I turn the point and hear distant slapping on the water, not an unfamiliar sound, the sound of a swan taking off. I look left towards the sound and instantly spot a swam heading directly towards me. Only three days back this swan did little more than eyeball me as I paddled past. But this, this is an act of aggression. It sets down about 50 yards out and continues to close on me, neck laid on its back, head tucked, powerful kicks with its huge feet sending pushing a few inches of water in front of its breast. This is an act of territorial aggression. At 30 ft out it turns to swim parallel to me, herding me out of its space.
Weather changes the behavior of animals. Two days ago we had a windy thunder snowstorm drop about a foot of snow. I've set out at the peak of a trap tide again, but the debris in the reeds is no longer visible. Temporarily nature has wiped the slate clean. Soon, I flush a bird of prey. It flies straight away and I can't ID it, but when I get to its takeoff point I find a kill, now just clumps of feathers floating in the water.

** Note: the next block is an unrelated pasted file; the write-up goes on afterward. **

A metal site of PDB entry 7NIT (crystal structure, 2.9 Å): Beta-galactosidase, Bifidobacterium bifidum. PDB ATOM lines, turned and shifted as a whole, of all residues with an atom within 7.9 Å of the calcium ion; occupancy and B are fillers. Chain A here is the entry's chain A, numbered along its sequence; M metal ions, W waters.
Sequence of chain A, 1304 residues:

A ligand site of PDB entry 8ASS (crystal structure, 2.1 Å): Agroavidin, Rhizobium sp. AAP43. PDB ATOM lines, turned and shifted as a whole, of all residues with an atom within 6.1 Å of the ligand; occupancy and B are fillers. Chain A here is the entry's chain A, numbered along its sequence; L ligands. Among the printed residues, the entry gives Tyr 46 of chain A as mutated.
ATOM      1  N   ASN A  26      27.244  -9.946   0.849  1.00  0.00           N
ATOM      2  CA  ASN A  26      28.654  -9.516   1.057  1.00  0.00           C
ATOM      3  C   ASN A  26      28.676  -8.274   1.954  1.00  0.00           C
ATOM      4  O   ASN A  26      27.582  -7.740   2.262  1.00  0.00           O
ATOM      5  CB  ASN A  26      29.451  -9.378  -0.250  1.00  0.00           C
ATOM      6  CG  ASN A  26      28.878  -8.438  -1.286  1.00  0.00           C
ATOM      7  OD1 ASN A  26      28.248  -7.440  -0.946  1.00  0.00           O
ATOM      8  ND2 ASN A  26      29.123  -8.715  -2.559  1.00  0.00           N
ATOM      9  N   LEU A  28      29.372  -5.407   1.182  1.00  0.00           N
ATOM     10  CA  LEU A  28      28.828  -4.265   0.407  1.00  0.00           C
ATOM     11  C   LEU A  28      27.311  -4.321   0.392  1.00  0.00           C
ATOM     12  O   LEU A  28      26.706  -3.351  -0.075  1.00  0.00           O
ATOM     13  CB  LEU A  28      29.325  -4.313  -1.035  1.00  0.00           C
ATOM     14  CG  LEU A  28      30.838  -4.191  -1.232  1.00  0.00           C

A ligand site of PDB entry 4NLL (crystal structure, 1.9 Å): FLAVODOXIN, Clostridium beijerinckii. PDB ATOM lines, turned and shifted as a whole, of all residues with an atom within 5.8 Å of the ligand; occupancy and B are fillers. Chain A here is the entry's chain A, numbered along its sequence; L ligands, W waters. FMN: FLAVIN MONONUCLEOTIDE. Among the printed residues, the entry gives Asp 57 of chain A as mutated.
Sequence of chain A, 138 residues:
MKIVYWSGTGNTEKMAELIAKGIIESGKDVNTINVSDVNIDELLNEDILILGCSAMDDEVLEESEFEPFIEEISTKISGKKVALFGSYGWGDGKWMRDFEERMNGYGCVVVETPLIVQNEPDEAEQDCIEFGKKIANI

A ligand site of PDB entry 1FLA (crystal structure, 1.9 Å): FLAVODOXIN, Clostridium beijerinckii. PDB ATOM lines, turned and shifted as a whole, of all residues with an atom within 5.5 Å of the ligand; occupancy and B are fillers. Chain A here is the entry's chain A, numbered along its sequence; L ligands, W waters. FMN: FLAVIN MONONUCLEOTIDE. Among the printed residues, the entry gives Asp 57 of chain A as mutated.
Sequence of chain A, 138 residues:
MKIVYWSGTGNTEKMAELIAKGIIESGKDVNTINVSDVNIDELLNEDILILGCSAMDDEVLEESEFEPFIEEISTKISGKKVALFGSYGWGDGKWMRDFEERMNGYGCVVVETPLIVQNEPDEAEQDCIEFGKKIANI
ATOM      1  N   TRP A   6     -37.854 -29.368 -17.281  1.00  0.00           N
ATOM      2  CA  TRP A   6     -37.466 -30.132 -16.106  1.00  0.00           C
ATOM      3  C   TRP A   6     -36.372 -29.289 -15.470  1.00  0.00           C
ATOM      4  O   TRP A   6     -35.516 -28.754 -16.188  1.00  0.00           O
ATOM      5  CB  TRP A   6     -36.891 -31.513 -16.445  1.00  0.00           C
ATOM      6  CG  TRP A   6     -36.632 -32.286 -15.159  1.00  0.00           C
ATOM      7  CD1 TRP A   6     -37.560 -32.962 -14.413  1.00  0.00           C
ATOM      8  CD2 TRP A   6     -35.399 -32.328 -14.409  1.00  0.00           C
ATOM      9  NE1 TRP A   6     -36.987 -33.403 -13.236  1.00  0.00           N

I head upriver against a near nonexistent current making good progress following the east shoreline. I head to one island past the fourth bridge...I can never remember the names of most of these islands and it may be time to give them my names of my own making, names that make sense for the place.
I pause, I write, I return to the Feral Cat Park.
Orcas, Seals, Dabob Bay and Broad Spit
1 day ago